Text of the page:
• Power Of Self-Talk

    How you speak to yourself impacts your workout, strength, confidence, happiness - even your ability to shed pounds, the latest research reveals. You just have to do it right.

    Self-talk makes it easier to get off the couch and off to the gym. The perks of positive self-talk aren’t just in your head, says Gabriele Oettingen, Ph.D., a New York University psychologist who’s spent 20 years studying self-talk science, and author of Rethinking Positive Thinking. When done correctly, it can impact the sympathetic nervous system to temporarily lift blood pressure, a sign of increased energy and motivation. But “just thinking positively to achieve goals is much less effective than we’d expect,” Oettingen notes. What is helpful: tempering a rah-rahattitude – “You can’t do this!”- with mental matras that are based in reality. The idea is to identify the pitfalls standing between you and goal, then create upbeat scripts to cue you through how you’ll overcome them,” says Oettingen.

    This research-backed technique helps you identify unattainable dreams early on – and gives you the internal encouragement you need to tackle surmountable obstacles before they trip you up, fast-tracking you to success. Oettingen calls the four-step process

    WOOP
    Make a Wish

    First, think of a desire you would like to fulfill. It can be big or something smaller, such as, “I want to try out that intense new Tabata class at my gym. To strengthen your commitment to the goal, mentally repeat it to yourself. Or use Oettingen’s WOOP app (free; woopmy life.org) to record it.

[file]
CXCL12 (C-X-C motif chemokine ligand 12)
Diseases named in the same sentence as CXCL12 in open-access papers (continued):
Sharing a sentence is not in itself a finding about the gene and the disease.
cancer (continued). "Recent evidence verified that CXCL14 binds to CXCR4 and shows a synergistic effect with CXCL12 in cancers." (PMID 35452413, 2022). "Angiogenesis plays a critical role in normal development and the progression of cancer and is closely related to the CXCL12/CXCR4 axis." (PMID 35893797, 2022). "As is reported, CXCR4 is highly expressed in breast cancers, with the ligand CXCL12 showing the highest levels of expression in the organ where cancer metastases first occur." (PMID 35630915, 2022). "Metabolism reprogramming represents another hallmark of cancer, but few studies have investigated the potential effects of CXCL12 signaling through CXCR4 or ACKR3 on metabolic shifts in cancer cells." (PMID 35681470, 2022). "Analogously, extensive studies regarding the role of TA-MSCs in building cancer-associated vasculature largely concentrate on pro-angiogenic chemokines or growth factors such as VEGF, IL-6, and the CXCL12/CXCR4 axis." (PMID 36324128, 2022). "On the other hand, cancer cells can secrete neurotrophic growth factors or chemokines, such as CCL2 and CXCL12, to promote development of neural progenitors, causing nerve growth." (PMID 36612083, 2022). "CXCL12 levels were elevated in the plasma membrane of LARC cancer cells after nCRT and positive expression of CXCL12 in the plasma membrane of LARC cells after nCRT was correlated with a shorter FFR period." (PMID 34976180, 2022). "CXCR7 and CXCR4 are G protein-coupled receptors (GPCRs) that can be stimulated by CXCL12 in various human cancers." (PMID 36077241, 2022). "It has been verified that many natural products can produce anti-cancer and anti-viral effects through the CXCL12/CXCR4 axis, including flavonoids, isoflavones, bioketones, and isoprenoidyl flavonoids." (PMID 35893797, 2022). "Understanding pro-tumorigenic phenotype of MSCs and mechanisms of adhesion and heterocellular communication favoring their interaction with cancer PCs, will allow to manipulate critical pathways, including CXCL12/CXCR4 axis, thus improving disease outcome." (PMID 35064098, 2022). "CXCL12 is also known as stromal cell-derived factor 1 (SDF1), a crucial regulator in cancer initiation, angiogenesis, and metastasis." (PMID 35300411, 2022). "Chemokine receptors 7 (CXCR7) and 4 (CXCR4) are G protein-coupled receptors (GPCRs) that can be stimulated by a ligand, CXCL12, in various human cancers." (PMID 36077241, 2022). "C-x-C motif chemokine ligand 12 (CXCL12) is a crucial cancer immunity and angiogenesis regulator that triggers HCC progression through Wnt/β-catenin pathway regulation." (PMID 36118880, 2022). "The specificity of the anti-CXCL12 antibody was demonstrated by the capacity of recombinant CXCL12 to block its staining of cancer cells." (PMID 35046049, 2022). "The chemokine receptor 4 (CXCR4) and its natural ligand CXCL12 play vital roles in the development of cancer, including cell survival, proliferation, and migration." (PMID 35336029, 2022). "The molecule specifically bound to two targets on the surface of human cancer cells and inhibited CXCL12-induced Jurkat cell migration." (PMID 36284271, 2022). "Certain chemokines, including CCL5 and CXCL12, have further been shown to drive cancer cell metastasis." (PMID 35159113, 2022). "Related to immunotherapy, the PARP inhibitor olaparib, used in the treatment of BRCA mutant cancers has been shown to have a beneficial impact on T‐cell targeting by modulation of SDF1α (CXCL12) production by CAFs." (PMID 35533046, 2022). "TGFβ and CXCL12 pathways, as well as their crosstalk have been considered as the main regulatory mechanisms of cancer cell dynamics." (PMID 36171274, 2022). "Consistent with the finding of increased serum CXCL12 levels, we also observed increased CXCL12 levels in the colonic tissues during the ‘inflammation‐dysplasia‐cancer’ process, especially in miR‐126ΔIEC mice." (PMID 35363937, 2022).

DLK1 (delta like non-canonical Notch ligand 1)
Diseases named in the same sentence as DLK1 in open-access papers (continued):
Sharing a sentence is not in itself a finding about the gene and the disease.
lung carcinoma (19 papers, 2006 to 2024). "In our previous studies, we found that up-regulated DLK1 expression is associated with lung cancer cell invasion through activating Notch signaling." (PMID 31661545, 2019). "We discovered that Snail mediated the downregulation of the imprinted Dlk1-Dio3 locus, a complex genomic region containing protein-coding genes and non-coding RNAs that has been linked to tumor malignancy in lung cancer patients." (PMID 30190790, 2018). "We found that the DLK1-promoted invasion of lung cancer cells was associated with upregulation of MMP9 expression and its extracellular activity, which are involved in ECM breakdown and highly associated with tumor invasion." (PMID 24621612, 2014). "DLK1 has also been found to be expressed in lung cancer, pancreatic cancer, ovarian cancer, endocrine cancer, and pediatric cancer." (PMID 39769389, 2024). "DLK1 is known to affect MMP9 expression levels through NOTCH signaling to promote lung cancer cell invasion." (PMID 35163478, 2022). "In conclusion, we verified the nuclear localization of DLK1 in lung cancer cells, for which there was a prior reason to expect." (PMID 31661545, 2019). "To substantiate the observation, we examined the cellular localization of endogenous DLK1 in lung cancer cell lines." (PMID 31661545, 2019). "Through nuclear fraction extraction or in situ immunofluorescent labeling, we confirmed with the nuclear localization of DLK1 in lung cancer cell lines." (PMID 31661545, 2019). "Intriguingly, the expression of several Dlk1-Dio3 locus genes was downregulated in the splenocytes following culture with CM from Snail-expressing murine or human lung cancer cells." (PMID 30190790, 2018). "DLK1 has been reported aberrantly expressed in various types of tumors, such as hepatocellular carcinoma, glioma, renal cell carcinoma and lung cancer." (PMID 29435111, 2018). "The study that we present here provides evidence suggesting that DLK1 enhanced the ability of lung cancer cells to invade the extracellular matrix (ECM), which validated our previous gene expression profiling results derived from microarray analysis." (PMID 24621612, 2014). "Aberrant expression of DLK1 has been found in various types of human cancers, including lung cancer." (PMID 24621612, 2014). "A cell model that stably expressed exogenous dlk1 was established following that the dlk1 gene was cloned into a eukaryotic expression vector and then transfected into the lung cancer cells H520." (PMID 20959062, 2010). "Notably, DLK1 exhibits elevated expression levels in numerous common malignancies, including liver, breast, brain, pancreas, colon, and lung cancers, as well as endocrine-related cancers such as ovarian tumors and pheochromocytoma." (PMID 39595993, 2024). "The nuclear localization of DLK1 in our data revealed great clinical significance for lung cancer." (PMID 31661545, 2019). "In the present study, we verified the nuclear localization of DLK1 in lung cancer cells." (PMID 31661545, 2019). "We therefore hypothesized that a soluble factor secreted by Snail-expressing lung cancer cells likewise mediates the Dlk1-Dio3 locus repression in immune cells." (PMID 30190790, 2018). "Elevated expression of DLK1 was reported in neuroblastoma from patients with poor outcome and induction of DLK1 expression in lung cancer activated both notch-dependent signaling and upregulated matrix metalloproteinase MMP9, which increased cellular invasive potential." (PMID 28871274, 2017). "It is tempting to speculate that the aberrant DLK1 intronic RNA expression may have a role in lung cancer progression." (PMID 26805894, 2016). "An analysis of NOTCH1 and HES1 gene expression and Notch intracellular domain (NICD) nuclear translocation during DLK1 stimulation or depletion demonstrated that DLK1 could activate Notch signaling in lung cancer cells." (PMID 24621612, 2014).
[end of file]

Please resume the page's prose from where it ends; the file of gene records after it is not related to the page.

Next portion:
Imagine the Outcome

    Next, consider how you’ll benefit from achieving the goal. Think details, both short-term and long-term. So you might tell yourself, “After completing the class, I’ll feel accomplished, energised, happier-and I’ll even be on the road to dropping some pounds.”

    Anticipate Obstacles

    Now that your wish is solidified; articulate the most critical roadblocks standing in the way of your success. For example: “I’m probably going to feel really exhausted partway through the class and be tempted to give up.” Admitting this to yourself up front means you won’t feel as discouraged if and when you do hit the hurdle later on.

    Hatch a Plan

    Finally, map your attack using “If (obstacle), then I will (plan)” sentences. For instance, tell yourself, “If I feel so pooped that I want to quit, then I will take a 30-second water break and remind myself the class is only 45 minutes long.” Visualise yourself carrying out this plan. That way when the roadblock does arise, you’ll automatically react with the scripted solution without even thinking.